What is the Complement to a Procedural Video?
Janet Bowers, Gabriela Passentino, Curtis Connors, San Diego State University, United States
JCMST Volume 31, Number 3, ISSN 0731-9258 Publisher: Association for the Advancement of Computing in Education (AACE), Waynesville, NC USA
Online video sharing websites have had a profound impact on the ways that students learn about the world, about the culture, and about mathematics. However, we would like to challenge McLuhan’s assertion that changing the media has necessarily changed the message. In fact, the authors posit that the majority of online videos are seen as particularly helpful to students because they do not change the overall approach to teaching mathematics or the implicit message that mathematics is a set of unrelated tasks to memorize. The goal in this set of iterative research and design cycles was to explore potential forms that the complement to procedural videos might take. This article describes the results of interviews with pre-service teachers who had taken an online survey that comprised a typical procedural video, a conceptual video, and a dynamic graph applet to support students’ explorations of multiple approaches to the idea of function inverses. The analysis focuses on the discursive practices that emerged as preservice math teachers explored each of the online resources. Our conclusion discusses four recommendations for creating further disruptive technologies.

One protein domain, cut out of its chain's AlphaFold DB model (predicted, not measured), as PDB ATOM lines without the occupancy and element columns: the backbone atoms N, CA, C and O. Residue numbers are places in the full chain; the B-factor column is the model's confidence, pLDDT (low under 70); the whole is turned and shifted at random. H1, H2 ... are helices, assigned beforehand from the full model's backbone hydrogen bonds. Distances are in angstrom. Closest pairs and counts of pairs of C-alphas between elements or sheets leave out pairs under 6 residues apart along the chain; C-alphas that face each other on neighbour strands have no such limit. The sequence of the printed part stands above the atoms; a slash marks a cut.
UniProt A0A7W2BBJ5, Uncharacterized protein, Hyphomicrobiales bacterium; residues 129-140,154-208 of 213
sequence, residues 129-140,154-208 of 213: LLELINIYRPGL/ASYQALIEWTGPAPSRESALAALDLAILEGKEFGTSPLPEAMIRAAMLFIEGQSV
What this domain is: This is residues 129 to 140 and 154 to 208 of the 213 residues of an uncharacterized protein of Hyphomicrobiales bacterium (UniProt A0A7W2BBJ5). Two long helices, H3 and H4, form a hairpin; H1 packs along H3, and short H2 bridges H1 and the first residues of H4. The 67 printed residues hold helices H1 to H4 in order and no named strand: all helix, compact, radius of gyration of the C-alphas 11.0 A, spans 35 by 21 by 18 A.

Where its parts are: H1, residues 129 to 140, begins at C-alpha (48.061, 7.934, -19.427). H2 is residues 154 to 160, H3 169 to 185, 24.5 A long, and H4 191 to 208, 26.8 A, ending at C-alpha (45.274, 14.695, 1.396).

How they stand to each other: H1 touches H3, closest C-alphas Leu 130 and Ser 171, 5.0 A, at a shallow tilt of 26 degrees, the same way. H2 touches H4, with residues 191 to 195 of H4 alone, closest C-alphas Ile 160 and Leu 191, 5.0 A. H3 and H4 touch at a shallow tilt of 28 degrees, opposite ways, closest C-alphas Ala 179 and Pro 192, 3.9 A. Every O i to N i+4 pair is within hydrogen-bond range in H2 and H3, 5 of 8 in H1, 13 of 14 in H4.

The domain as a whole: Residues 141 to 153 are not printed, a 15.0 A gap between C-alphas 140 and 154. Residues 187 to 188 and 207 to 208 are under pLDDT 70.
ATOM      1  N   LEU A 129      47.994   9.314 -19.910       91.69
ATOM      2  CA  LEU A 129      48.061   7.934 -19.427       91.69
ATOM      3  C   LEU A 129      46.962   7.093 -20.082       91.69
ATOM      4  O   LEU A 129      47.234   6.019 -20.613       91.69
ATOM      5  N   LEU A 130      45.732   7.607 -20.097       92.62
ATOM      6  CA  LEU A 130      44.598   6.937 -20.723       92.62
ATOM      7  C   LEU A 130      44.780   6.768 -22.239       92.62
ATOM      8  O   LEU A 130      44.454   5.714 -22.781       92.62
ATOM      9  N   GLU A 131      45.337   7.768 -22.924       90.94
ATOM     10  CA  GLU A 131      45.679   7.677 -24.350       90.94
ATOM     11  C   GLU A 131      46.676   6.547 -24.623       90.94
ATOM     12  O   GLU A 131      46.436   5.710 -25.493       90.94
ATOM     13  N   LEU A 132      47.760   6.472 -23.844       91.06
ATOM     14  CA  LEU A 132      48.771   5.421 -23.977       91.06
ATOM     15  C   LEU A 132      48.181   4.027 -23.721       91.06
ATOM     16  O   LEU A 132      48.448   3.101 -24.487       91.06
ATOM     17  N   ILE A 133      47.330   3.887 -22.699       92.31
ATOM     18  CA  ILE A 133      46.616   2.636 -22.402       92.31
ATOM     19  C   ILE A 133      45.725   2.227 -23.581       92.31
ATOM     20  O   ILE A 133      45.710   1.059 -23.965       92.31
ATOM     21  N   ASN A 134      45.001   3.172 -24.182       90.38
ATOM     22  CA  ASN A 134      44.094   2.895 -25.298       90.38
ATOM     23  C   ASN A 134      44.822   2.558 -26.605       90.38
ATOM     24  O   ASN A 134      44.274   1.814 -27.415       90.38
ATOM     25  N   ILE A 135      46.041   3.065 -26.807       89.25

Bowers, J., Passentino, G. & Connors, C. (2012). What is the Complement to a Procedural Video?. Journal of Computers in Mathematics and Science Teaching, 31(3), 213-248. Waynesville, NC USA: Association for the Advancement of Computing in Education (AACE).
© 2012 Association for the Advancement of Computing in Education (AACE)